Isla Robinson Crusoe, Chile
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Isla Robinson Crusoe, formerly Más a Tierra, is the largest island of Juan Fernández Archipelago National Park (which also includes two uninhabited islands, Alexander Selkirk and Santa Clara) in Chile. The island’s name is inspired by the fact that Alexander Selkirk, the person who was perhaps the real-life inspiration for Robinson Crusoe, spent four years here as a castaway from 1704 to 1708. Even to this day, the island remains remote, sitting 670 kilometers (416 miles) off the coast of Chile—a journey of up to two days by ship, though less than two hours by plane.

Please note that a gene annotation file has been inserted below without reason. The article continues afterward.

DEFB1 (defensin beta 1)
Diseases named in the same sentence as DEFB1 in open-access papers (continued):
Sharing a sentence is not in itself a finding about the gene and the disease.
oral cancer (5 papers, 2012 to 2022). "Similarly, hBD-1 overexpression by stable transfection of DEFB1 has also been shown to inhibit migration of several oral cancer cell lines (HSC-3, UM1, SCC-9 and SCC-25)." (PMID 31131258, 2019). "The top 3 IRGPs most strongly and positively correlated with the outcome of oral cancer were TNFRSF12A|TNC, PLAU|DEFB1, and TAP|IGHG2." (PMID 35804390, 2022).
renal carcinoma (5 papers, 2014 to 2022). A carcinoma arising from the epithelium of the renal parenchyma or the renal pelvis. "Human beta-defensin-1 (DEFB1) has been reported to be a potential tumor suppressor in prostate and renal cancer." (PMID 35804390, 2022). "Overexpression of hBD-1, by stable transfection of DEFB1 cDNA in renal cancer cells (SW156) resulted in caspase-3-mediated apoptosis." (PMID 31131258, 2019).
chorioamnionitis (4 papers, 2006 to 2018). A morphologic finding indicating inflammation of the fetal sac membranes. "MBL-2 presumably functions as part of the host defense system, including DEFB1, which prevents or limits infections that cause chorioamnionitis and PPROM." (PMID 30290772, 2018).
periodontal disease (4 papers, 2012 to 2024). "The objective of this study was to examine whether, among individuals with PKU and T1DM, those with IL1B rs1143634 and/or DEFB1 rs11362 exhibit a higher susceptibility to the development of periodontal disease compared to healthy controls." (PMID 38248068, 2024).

Only one permanent human settlement exists on Isla Robinson Crusoe, or anywhere in the archipelago for that matter: the town of San Juan Bautista, with around 700 residents. You don’t travel to these volcanic islands in search of shopping, dining and nightlife. Instead, you will find a largely pristine Pacific island (the entire archipelago is part of a national park), with soaring peaks and flora and fauna found nowhere else in the world, including the Juan Fernández fur seals you may spot sunning themselves on the coast or swimming alongside your ship.